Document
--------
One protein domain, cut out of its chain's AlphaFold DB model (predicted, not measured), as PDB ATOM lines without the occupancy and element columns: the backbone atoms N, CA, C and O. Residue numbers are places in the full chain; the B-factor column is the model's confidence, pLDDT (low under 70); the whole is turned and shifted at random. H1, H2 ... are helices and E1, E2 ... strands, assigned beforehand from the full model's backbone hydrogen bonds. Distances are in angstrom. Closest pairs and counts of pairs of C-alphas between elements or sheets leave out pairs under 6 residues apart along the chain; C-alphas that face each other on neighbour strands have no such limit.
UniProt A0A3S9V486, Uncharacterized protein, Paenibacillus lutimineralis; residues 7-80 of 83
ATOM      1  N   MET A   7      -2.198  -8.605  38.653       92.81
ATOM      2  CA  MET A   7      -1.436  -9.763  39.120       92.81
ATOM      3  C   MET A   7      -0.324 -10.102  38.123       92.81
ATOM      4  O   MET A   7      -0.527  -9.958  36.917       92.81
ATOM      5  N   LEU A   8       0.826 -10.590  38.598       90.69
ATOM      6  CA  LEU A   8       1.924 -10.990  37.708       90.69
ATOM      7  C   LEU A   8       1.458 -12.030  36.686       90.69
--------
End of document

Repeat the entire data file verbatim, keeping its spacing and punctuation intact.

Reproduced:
One protein domain, cut out of its chain's AlphaFold DB model (predicted, not measured), as PDB ATOM lines without the occupancy and element columns: the backbone atoms N, CA, C and O. Residue numbers are places in the full chain; the B-factor column is the model's confidence, pLDDT (low under 70); the whole is turned and shifted at random. H1, H2 ... are helices and E1, E2 ... strands, assigned beforehand from the full model's backbone hydrogen bonds. Distances are in angstrom. Closest pairs and counts of pairs of C-alphas between elements or sheets leave out pairs under 6 residues apart along the chain; C-alphas that face each other on neighbour strands have no such limit.
UniProt A0A3S9V486, Uncharacterized protein, Paenibacillus lutimineralis; residues 7-80 of 83
ATOM      1  N   MET A   7      -2.198  -8.605  38.653       92.81
ATOM      2  CA  MET A   7      -1.436  -9.763  39.120       92.81
ATOM      3  C   MET A   7      -0.324 -10.102  38.123       92.81
ATOM      4  O   MET A   7      -0.527  -9.958  36.917       92.81
ATOM      5  N   LEU A   8       0.826 -10.590  38.598       90.69
ATOM      6  CA  LEU A   8       1.924 -10.990  37.708       90.69
ATOM      7  C   LEU A   8       1.458 -12.030  36.686       90.69